Bee Gees Singer Robin Gibb Dies Aged 62
Bee Gees singer Robin Gibb has died aged 62 after a lengthy battle with cancer.
The announcement was made by his family with "great sadness". British-born Gibb's musical career began when he formed the Bee Gees with his brothers Barry and Maurice in 1958. The group are among the biggest-selling of all time with hits spanning five decades, including Stayin' Alive, How Deep Is Your Love, Massachusetts and Night Fever.
Gibb's family said in a statement: "The family of Robin Gibb, of the Bee Gees, announce with great sadness that Robin passed away today following his long battle with cancer and intestinal surgery. The family have asked that their privacy is respected at this very difficult time."
Broadcaster Paul Gambaccini described the singer as "one of the major figures in the history of British music". The singer Dionne Warwick, whose biggest hit Heartbreaker was written by the Gibb brothers, said of Robin: "He was wonderful. He was a jokester. He had an incredibly witty sense of humour and was fun to be around. All three of them were sensational gentlemen first, just fun loving guys."
The Gibb brothers were born in the Isle of Man but grew up in Manchester, later moving to Australia. The Bee Gees notched up album sales of more than 200 million worldwide since their first hits in the 1960s. "Everyone should be aware that the Bee Gees are second only to Lennon and McCartney as the most successful songwriting unit in British popular music," Gambaccini said. Robin Gibb had "one of the best white soul voices ever", he said, adding that the group's accomplishments had been "monumental". "Not only have they written their own number one hits, but they wrote huge hit records for Barbra Streisand, Diana Ross, Dionne Warwick, Celine Dion, Destiny's Child... the list goes on and on."
Former UK prime minister Tony Blair, a friend of Gibb, has paid tribute, saying he would "miss him very much. Robin was not only an exceptional and extraordinary musician and songwriter, he was a highly intelligent, interested and committed human being," Mr Blair said. Musicians have been taking to Twitter to pay their respects. Canadian singer Bryan Adams wrote: "Robin Gibb RIP. Very sad to hear about yet another great singer dying too young." Fleetwood Mac's Stevie Nicks wrote: "The soundtrack of my wonder years is vaporizing one artist at a time with these iconic musical losses lately."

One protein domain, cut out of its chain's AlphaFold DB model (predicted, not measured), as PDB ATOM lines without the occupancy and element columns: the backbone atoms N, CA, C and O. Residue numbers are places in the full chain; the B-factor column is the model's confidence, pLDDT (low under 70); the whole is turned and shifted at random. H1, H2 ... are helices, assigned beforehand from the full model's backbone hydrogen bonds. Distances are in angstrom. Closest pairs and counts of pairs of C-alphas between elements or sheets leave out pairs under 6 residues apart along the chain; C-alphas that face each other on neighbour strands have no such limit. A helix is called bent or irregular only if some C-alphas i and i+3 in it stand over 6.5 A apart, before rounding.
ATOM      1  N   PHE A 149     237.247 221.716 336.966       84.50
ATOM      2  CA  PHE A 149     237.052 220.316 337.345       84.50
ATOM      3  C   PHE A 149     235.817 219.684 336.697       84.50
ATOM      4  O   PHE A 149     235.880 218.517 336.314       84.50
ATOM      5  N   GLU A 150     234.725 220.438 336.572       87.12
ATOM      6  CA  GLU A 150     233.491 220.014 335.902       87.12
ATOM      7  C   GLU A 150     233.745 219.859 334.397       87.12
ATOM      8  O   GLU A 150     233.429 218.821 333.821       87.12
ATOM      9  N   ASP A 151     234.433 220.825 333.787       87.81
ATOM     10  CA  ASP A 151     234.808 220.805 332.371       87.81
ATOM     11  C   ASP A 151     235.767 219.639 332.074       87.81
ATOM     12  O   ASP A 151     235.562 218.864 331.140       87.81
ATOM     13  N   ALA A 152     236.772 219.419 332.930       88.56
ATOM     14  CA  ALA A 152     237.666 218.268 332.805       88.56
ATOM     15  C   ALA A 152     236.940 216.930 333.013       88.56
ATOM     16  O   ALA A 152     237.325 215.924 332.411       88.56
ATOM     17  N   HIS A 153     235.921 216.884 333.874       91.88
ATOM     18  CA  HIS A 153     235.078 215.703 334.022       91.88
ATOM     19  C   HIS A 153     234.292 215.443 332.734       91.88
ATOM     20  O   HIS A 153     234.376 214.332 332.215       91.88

Justin Timberlake, meanwhile, described Gibb as "a truly brilliant musician", adding: "One of my idols. My heart goes out to the Gibb family in this time of sorrow." Former BBC Radio 1 DJ Mike Read, who was a family friend, said: "Robin had the voice, the pathos, and he was a great writer. He had a gift for melody and a gift for lyrics and left a phenomenal legacy, a phenomenal catalogue." Referring to the Bee Gees, he said: "They had every award, every gold disc, every platinum disc, the Grammys, the lot, and had been doing it so long but were still so good at it."
Gibb had battled ill health for several years. In 2010, he cancelled a series of shows after suffering severe stomach pains while performing in Belgium. He went on to have emergency surgery for a blocked intestine. His twin brother and band partner Maurice died in 2003 aged 53 following complications from a twisted intestine. Robin Gibb cancelled a series of shows in Brazil in April 2011, after again suffering from abdominal pains.
Robin Gibb speaking in 2011: "We felt we had licence to go into areas where other people would fear to go" Later that year, he was found to have cancer of the colon after having surgery on his bowel for an unrelated condition. He was later also diagnosed with cancer of the liver, and underwent chemotherapy and surgery. Last month the singer fell into a coma after contracting pneumonia. Four weeks ago, he regained consciousness and was said to have been making a positive recovery. But his death was announced at 23:30 BST (22:30 GMT) on Sunday.